Universities should take steps to help fight student sleep deprivation
Recently, Algonquin College has taken an unprecedented step towards helping its students succeed—buying nap pods.
While these spherical lounge chairs might seem like something from the future—or Google—it’s about time post-secondary education woke up to the benefits of helping students nap on campus.
Currently, the only real option for a productive siesta on campus is passing out in the library with your face in a book, which is less than ideal.
Even though buying nap pods would be a large expense for the university, with one device costing anywhere from $8,000 to $13,000, the considerable benefits outweigh the costs.
After all, not getting enough sleep can be a serious problem, especially for university students.
Not least of these issues is impaired cognitive abilities—which is a problem if you’re trying to write a 20-page essay, or learn differential calculus.
Sleep deficit can also contribute to the onset of mental health disorders, and for students already suffering from anxiety or mood disorders a full night’s sleep can be rare. Since a quarter of university-age Canadians will experience mental illness, nap pods are ideal for this demographic, and encouraging extra sleep may even help prevent certain mental illnesses from becoming worse.
Lack of sleep also compromises your immune system, and being sick only makes it harder to succeed in school. Another fun fact: sleep deprivation magnifies the effects of alcohol on the body, which is something students don’t really need.
A simple solution to these issues is getting a little shut-eye. Even short naps can help counteract the drop in cognitive ability and weakening of the immune system, as well as reduce stress levels—always a boon as finals season approaches.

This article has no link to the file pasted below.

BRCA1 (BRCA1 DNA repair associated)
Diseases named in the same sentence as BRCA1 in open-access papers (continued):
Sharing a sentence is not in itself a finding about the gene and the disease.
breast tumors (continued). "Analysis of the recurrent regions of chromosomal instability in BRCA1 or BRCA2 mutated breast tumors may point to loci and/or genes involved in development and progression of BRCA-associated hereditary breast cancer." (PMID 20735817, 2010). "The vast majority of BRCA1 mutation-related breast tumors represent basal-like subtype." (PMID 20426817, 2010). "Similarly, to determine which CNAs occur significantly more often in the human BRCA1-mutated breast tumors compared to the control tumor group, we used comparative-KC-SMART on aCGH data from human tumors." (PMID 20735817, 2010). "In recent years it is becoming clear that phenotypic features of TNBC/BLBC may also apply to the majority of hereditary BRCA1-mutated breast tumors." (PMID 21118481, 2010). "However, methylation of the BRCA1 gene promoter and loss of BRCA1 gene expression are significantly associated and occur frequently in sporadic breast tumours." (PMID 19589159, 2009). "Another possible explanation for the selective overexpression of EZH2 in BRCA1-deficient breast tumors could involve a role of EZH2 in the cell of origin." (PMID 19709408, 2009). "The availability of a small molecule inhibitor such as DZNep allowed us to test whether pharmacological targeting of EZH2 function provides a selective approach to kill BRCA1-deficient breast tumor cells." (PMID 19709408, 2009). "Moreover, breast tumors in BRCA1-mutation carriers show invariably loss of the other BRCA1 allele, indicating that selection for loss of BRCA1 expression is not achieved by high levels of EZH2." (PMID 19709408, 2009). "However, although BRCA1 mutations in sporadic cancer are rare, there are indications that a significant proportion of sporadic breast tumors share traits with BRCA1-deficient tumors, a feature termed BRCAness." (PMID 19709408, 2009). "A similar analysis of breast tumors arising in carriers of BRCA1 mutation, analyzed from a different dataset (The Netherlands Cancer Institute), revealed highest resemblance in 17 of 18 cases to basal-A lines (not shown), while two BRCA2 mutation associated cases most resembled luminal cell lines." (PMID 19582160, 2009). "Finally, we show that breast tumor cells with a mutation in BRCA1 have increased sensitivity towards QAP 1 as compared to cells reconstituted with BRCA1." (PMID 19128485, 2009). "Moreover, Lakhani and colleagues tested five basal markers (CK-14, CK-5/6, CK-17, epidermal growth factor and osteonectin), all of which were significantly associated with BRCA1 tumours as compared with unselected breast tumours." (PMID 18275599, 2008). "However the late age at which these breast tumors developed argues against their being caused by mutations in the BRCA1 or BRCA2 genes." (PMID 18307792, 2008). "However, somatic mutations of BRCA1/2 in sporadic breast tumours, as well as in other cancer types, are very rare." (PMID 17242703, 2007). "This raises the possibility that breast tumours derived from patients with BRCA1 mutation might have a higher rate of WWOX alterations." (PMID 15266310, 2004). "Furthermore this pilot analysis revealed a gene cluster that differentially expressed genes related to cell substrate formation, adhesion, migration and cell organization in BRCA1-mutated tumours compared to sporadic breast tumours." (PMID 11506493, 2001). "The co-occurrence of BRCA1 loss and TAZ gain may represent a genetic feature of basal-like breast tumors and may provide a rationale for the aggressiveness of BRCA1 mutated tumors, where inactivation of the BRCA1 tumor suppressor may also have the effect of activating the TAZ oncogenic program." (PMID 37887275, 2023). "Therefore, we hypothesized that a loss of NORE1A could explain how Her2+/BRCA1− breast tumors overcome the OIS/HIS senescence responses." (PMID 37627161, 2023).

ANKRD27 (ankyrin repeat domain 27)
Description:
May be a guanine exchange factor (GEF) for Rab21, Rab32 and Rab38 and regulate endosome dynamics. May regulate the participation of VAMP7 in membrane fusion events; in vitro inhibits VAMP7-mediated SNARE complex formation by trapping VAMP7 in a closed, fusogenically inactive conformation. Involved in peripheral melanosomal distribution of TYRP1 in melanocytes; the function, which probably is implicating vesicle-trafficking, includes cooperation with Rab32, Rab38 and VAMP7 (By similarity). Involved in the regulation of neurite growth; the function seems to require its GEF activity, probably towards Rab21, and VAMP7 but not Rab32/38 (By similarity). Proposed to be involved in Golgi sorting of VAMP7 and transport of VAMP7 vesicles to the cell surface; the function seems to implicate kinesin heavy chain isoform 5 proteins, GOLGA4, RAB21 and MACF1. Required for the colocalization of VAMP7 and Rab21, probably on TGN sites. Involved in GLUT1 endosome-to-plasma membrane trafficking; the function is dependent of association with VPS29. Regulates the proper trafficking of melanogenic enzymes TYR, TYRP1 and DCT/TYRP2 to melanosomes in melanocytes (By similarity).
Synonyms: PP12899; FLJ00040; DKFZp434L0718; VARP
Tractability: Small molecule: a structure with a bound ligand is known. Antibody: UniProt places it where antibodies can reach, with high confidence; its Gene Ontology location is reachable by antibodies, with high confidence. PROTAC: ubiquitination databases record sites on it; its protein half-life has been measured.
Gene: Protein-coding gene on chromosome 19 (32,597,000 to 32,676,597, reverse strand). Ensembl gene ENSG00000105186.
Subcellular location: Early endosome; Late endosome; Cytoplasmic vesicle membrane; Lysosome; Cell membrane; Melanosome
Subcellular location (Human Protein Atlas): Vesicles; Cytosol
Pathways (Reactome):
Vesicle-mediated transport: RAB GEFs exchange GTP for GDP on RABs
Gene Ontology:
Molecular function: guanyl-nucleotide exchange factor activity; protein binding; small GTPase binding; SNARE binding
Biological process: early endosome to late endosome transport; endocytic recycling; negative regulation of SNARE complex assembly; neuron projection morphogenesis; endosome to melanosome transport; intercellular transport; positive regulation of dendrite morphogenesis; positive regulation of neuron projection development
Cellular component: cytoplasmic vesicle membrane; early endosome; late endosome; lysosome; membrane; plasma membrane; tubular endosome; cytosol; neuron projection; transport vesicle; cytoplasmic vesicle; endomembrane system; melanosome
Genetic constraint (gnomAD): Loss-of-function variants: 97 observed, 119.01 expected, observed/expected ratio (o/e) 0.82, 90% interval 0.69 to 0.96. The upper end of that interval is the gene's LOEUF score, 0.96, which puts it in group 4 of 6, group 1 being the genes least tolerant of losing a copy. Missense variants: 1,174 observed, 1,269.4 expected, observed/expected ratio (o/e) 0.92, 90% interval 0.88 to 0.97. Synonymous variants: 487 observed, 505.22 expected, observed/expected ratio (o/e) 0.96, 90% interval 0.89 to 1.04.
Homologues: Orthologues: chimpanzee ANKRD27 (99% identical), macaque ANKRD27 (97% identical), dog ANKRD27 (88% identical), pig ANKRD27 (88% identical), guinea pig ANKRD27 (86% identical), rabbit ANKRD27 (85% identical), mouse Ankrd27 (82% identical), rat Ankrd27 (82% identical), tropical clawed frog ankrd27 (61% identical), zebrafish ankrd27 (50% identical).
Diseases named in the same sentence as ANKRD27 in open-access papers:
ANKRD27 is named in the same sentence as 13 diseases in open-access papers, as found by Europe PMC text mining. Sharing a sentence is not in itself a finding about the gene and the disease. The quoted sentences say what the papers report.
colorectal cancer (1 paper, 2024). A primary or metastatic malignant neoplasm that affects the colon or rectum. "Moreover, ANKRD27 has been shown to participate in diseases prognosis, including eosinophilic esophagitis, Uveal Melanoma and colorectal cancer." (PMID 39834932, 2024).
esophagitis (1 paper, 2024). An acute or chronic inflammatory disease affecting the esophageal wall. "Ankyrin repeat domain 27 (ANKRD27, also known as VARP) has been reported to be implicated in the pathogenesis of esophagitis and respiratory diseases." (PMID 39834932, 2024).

But wait a second, why can’t students just go home to sleep? Well, even though there are students who live on or near campus, there are many others who need to commute.
With such busy schedules, many such students also can’t take the time to go home and back to school on top of attending classes, doing homework, working, attending extracurricular activities, or even being a parent. Leaving school to nap often isn’t an option, meaning it’s left out of students’ schedules entirely.
But why do students need to nap? They can just sleep at night, right? Well, most students know that between studying and doing assignments in the evening and waking up early for morning classes, a good night’s sleep is more of a cute idea than an actual possibility.
But remember, while many students won’t have time to leave campus to nap and come back, what most students do have is blocks of empty time on campus in between classes. This is why having nap pods on campus is actually ideal, since gaps between students’ classes will leave an ideal time for rest, without wasting time travelling.
Now, as mentioned before, this will require a heavy investment on the part of universities and colleges everywhere. However, if these bodies are willing to invest in computers and online programs to better the student experience, why not invest in technology that will improve their productivity in other ways, like getting more sleep?
When you consider the benefits to health and cognition, nap pods, as silly as they may sound, emerge as a very viable option for universities to improve the lives of their students.
And that’s nothing to yawn about.